BERLIN — Two new restaurants are planning to open on Berlin’s Main Street this June and, while their owners have similar backgrounds and goals, the two experiences offered will be “night and day different,” according to Siculi co-owner Pete Livolsi.
Siculi, a rustic Italian kitchen, and Paco’s Tex-Mex and Beyond both plan on opening for business in Berlin in mid-June. Between the two of them, the restaurants represent an overnight boom to the town’s dining industry, though neither business is worried about competition issues between themselves or other already established restaurants.
According to Pete Livolsi, Siculi will be unique enough not to step on Paco’s or any other toes in town but will contribute to Berlin’s dining appeal as a whole.
“We’re not really competitors,” he said.
Hailing from Baltimore, Pete and his wife and co-owner Jennie Livolsi admitted that their first impulse when coming to the area two years ago was to open a restaurant in a more populated area than Berlin.
“We originally thought we wanted Ocean City,” said Jennie Livolsi.
However, she explained that once the couple became familiar with the Berlin community, they decided that they would prefer the small-town charm of the area to the tourist-centric Ocean City. Additionally, the pair came to favor the more consistent Berlin over its seasonal neighbor.
“We like that it’s more year-round business,” Pete Livolsi said.
Paco’s owner Francisco “Paco” De’Paz also cited Berlin’s atmosphere as a major selling point.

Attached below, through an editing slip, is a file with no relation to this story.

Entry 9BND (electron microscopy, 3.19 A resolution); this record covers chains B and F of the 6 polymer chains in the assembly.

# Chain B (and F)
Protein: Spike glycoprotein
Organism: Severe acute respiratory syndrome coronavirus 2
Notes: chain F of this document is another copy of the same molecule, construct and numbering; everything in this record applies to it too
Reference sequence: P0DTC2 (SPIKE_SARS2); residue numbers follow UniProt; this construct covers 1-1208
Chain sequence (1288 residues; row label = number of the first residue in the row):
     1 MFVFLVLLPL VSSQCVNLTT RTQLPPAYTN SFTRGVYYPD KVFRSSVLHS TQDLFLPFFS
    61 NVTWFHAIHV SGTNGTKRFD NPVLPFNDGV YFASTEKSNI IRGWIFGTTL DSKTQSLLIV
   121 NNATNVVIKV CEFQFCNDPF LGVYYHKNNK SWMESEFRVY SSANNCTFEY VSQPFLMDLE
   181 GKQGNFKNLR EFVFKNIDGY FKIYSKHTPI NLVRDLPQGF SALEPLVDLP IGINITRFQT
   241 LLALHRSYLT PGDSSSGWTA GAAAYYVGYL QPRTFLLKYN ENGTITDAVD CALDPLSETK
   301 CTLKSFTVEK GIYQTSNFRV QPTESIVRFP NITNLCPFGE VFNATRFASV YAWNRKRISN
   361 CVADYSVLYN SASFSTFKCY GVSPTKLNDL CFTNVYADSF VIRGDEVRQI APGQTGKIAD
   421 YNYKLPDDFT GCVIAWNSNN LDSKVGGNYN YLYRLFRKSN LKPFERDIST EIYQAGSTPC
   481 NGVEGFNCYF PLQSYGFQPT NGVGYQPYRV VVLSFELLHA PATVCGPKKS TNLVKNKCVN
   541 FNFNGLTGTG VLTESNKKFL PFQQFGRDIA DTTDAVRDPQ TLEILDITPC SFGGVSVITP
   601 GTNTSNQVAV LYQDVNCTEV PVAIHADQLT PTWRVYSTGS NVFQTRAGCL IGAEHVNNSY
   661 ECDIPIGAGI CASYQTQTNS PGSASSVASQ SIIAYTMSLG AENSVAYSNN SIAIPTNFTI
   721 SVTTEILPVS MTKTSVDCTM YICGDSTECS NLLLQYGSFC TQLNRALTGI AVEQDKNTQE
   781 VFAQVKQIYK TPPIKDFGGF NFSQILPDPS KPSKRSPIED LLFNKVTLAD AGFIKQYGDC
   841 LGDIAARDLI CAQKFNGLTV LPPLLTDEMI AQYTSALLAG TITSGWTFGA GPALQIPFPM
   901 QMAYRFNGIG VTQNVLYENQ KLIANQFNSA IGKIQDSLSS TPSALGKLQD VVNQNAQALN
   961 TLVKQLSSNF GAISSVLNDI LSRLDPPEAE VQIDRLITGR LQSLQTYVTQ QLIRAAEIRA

“I came to visit and started scouting out the area. I fell in love with the town,” he said. “I like the charm of the neighborhood here.”
Both buildings are owned by Berlin businessman Ernest Gerardi, and the Livolsis and De’Paz are very supportive of each other’s restaurants. But beyond sharing the same landlord and street, the two restaurants are offering different experiences.
“We’re trying to start off somewhat simple,” said Pete Livolsi.
Siculi will feature an Italian-centric menu that should have a lot of familiar dishes for most people. However, Pete Livolsi asserted that Siculi will focus on more rustic and traditional cuisine that would actually be available on the Italian countryside, as opposed to much of the Americanized Italian menus that are popular in the U.S.
Paco’s will feature a more global menu, with a fusion of Mexican, Latin and American Southwest dishes as well as options that De’Paz has picked up during his time in the food industry.
“It’ll be real food that I’m bringing with me,” he promised.
While his latest experiences have been in New York and Florida, De’Paz revealed that his chef’s hat has seen a lot of traveling and he will be incorporating that diversity into his menu.
“That’s why it’s called, ‘beyond,’” he said.
As far as experience goes, both restaurants pack decades of culinary study. The Livolsis have operated close to half a dozen restaurants in the past and are familiar with Italian and Mediterranean cuisine, with Pete Livolsi having relatives back in Sicily.
“It’s in me to do this kind of restaurant,” he joked.
Jennie Livolsi felt the same.
“It’s all I’ve ever done,” she said, adding that she broke into the food industry at 13 years old and it has developed into a lifelong passion.
De’Paz is coming from a similar background having “grown up in the kitchen” before branching out into catering and cooking.
With their grand openings fast approaching, all parties are looking forward to becoming Berlin mainstays.
“I’m very happy to be a part of the business community here … I’d like to become a destination,” said De’Paz.
He went on to say that Paco’s will be taking advantage of local growers and producers for ingredients, claiming that he will be the Berlin Farmer’s market’s “best customer.”
De’Paz and the Livolsis are all eagerly anticipating becoming involved with town events like Octoberfest and the New Years’ Eve ball drop as well.
“We just want to get to know the community,” said Jennie Livolsi.